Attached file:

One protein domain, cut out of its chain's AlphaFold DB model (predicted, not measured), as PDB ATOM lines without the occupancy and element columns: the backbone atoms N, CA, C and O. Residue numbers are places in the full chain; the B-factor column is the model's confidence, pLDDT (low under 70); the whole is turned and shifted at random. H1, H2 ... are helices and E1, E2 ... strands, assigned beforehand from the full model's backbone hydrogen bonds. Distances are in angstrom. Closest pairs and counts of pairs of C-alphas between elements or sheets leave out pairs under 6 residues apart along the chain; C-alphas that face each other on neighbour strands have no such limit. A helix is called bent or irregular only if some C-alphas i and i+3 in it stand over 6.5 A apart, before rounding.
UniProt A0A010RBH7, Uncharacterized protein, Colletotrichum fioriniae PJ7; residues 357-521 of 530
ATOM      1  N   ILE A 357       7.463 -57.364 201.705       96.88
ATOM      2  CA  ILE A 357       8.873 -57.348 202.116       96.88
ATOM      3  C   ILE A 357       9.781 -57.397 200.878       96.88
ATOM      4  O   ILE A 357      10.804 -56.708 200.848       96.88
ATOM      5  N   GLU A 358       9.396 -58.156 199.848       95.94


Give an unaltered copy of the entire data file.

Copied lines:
One protein domain, cut out of its chain's AlphaFold DB model (predicted, not measured), as PDB ATOM lines without the occupancy and element columns: the backbone atoms N, CA, C and O. Residue numbers are places in the full chain; the B-factor column is the model's confidence, pLDDT (low under 70); the whole is turned and shifted at random. H1, H2 ... are helices and E1, E2 ... strands, assigned beforehand from the full model's backbone hydrogen bonds. Distances are in angstrom. Closest pairs and counts of pairs of C-alphas between elements or sheets leave out pairs under 6 residues apart along the chain; C-alphas that face each other on neighbour strands have no such limit. A helix is called bent or irregular only if some C-alphas i and i+3 in it stand over 6.5 A apart, before rounding.
UniProt A0A010RBH7, Uncharacterized protein, Colletotrichum fioriniae PJ7; residues 357-521 of 530
ATOM      1  N   ILE A 357       7.463 -57.364 201.705       96.88
ATOM      2  CA  ILE A 357       8.873 -57.348 202.116       96.88
ATOM      3  C   ILE A 357       9.781 -57.397 200.878       96.88
ATOM      4  O   ILE A 357      10.804 -56.708 200.848       96.88
ATOM      5  N   GLU A 358       9.396 -58.156 199.848       95.94